by Lindsay Smith
Read: March 5 - 8, 2015
Published: April 7, 2015 by Roaring Brook Press
Source: Advanced Copy from Macmillan (Thank you!)
Tags: YA, History, Russia, Cold War, DC, psychic powers, 1964
Series: Sekret #2
Find: Goodreads | Amazon | B&N | Book Depository
The dramatic sequel to Sekret, this psychic Cold War espionage thriller follows Yulia to Washington, DC, where she fights to discover the truth about her family without losing control of her mind.
My mind is mine alone.
Life in Washington, D.C., is not the safe haven Yulia hoped for when she risked everything to flee communist Russia. Her father is reckless and aloof, and Valentin is distant and haunted by his past. Her mother is being targeted by the CIA and the US government is suspicious of Yulia's allegiance. And when super-psychics start turning up in the US capitol, it seems that even Rostov is still a threat. Ultimately, Yulia must keep control of her own mind to save the people she loves and avoid an international Skandal.
NOTE: Skandal is the sequel to Sekret. See my review of the first book in this duet, as well as the author's blog tour post on the truth behind the locations in the story. My review contains some spoilers for the first book.
At the end of Sekret, Yulia and Valentin very narrowly escape the control of Soviet Russia and are overjoyed at the idea of starting a new life in America. When Skandal begins they have been living in Washington, D.C. with Yulia's father for three months. Yulia is learning English, and Valentin is working for the CIA, where she's about to join him. It's the mid 1960s and America is a very different place from Russia at that time, but still not exactly what Yulia and Valentin were expecting.
One of my favorite parts of Sekret was the intensity and the "caught in a net" sensation that Yulia felt being forced to work for the Soviet government, with no idea whom she could trust - if anyone - and virtually no way to escape, because her captors could read and control her mind. Plus the gritty 1963 Cold War Russia setting with its crumbling mansions, secret railroads and black markets was fascinating. While Skandal didn't have quite the same level of intensity throughout, working for the CIA isn't exactly what Yulia expected either. It is a strange mix of laid back and experimental, but also highly controlled by men and Yulia again finds herself forced into working for a government in ways beyond her control.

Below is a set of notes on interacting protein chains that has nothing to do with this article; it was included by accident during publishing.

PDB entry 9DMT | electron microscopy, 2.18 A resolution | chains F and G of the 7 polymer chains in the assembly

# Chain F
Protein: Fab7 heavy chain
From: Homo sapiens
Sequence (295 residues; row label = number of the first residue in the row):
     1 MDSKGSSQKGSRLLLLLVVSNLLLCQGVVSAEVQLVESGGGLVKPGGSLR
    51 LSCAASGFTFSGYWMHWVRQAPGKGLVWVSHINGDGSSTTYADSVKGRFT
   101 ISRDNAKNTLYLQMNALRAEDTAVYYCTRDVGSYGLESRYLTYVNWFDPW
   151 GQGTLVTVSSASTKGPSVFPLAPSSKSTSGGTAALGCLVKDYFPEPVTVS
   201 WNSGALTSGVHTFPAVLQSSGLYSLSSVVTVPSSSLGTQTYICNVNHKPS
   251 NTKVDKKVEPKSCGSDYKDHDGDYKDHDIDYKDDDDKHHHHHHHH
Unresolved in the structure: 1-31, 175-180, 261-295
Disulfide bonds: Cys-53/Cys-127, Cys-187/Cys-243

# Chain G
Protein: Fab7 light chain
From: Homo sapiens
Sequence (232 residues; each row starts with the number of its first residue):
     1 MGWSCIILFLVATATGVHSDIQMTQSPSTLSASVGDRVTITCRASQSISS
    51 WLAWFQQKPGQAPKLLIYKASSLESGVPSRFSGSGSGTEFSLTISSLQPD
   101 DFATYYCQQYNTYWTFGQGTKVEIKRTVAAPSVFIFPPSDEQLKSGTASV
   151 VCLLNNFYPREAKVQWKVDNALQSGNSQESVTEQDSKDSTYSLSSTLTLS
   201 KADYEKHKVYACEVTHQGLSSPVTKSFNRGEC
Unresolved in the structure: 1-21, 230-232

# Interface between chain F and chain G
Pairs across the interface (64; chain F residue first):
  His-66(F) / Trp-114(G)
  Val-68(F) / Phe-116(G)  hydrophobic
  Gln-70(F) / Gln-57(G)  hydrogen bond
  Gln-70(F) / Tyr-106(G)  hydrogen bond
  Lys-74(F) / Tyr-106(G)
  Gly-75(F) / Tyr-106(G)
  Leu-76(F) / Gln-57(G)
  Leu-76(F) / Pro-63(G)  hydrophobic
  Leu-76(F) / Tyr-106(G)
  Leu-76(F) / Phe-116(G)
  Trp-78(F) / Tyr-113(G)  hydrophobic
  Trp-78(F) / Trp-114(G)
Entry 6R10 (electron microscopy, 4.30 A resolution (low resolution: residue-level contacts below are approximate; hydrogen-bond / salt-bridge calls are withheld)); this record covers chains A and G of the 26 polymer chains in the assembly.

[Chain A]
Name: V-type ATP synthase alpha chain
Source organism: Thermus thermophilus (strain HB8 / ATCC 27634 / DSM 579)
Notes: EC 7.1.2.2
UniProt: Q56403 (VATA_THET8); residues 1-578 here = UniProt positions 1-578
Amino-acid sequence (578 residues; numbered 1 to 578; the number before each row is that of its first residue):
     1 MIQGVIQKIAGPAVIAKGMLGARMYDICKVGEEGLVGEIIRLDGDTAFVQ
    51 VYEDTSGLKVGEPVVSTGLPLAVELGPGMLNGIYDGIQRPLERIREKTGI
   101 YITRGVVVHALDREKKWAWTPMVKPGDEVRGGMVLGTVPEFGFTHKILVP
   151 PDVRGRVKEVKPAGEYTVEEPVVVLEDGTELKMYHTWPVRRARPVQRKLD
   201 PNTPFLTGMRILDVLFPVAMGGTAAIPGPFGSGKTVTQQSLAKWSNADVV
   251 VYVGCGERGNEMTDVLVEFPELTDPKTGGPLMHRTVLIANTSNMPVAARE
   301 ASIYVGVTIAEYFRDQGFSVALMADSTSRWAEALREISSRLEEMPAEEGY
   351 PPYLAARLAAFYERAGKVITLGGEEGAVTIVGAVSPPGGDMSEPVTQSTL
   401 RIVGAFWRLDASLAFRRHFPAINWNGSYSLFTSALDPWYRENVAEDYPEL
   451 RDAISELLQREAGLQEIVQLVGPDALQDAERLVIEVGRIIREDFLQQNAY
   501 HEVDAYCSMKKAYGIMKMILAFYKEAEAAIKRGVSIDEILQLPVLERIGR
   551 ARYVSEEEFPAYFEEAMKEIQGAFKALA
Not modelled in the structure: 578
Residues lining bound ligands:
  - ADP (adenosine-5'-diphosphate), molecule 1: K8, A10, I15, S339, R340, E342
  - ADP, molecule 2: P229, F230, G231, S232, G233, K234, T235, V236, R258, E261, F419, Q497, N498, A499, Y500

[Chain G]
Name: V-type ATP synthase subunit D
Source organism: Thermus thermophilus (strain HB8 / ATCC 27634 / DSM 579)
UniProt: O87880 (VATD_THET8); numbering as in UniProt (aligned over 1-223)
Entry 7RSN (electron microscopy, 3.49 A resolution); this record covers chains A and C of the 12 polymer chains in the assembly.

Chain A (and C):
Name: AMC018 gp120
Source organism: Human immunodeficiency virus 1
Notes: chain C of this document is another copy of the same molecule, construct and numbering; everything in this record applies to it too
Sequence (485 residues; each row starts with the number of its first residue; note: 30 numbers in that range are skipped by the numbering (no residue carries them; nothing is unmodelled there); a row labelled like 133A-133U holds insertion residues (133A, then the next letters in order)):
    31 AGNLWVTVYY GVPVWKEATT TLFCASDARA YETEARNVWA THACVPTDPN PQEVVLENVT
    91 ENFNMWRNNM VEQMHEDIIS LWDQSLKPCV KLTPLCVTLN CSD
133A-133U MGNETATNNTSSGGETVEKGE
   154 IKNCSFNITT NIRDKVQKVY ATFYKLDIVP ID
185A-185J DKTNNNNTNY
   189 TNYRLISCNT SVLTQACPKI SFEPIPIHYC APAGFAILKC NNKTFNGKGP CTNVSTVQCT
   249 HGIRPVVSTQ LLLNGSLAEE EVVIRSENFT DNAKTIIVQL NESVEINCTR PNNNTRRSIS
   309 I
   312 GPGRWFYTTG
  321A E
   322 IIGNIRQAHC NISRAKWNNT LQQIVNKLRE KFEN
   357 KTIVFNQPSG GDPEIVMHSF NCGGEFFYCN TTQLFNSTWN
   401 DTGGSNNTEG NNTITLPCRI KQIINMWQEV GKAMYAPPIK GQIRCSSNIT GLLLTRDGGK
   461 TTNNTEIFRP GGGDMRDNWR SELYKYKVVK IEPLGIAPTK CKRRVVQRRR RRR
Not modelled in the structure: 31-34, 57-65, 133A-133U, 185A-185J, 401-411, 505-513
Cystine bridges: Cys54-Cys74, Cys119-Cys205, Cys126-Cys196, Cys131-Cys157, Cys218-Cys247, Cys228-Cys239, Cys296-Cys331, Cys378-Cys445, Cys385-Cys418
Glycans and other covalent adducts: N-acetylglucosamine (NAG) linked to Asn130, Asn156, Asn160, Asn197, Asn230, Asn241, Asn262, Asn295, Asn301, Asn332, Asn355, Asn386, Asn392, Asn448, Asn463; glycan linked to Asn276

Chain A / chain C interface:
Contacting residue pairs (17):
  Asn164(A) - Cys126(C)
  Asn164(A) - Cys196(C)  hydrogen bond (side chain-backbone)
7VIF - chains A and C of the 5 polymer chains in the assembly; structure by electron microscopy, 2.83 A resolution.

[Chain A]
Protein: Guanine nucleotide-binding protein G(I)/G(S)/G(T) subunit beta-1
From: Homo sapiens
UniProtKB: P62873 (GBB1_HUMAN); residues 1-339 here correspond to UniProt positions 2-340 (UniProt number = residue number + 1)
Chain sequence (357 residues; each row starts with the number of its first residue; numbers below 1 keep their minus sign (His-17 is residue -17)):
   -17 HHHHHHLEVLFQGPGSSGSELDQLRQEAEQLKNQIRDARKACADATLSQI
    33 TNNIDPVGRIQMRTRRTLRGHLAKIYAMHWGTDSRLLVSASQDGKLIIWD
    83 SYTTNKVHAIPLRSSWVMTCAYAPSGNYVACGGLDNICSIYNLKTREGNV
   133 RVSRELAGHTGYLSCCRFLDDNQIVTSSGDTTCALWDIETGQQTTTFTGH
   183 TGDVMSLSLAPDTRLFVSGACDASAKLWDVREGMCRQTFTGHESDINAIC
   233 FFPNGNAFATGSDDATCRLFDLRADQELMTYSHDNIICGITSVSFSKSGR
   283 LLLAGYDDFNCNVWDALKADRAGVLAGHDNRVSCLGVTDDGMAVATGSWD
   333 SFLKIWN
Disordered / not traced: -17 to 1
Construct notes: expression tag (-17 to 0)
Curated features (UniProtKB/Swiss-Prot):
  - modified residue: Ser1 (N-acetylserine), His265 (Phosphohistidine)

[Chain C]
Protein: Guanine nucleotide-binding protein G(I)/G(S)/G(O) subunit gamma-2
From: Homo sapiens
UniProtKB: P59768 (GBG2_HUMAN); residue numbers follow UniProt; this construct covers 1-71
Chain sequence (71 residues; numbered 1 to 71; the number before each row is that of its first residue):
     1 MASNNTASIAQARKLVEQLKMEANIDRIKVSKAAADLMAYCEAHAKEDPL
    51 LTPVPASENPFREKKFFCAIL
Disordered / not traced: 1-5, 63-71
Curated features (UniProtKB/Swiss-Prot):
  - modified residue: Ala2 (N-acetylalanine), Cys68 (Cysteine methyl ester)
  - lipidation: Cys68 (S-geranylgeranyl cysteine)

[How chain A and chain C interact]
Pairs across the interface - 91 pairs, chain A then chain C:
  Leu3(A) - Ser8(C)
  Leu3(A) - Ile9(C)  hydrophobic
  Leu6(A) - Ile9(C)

What I liked most about Skandal was exploring 1964 America from the perspective of Yulia. She notices the brightness, fast cars, endless restaurants and noise of America, and Valentin becomes immersed in the beatnik jazz scene, finding a home for his love of music. But not surprisingly, America is not a perfect place, and Yulia realizes her new home as not exactly the magical land of freedom and equality she expected. Yulia faces a lot more sexism as a woman, on top of being distrusted because she's a transplanted Russian in a country fearful of Communism. She also watches a highly intelligent friend not receive promotions because of her race. All of this adds complexity to the story, especially in contrast to Russia where she didn't experience the male/female divide as acutely, and where her mother is a very respected Geneticist (albeit likely helping the enemy). I really enjoyed the exploration of these two places in contrast.
Another aspect I enjoyed about Skandal was the relationship between Yulia and Valentin. I'm always fearful that there will be interlopers in a sequel, but I had no need to worry about that here. Their romance continues to build on the foundation of Sekret, and I adored how connected and supportive each is of the other. They truly balance each other out well, and I appreciated that they begin to look at their futures in this installment. There were a few bothersome moments when Yulia's trust issues affect their relationship, but the drama surrounding those sections is not high, and I enjoyed seeing the two of them eventually work through their problems with maturity.
While Yulia is told repeatedly in Sekret, "an empty mind is a safe mind," in Skandal Yulia's motto becomes "my mind is mine alone," and I really like the growth seen in those changing messages. I didn't feel super close to Yulia in this story, and this book didn't elicit as strong feels from me as the first one did. But I enjoyed watching Yulia grow up through the entire series - she is a very different girl than the one we met in the market at the beginning of book one. In Skandal Yulia learns to respect and even value her psychic ability, as well as her abilities beyond her supernatural gift. Sekret remains my favorite of the duet, but I really like that Skandal built on the original story through the new setting, and I was happy with how the series concluded for the characters.
Love Triangle Factor: None
Cliffhanger Scale: Series end
Check back tomorrow when I'm interviewing author Lindsay Smith as part of the Skandal Blog Tour. She discusses gender equality, the truth behind the story locations & love triangles of course.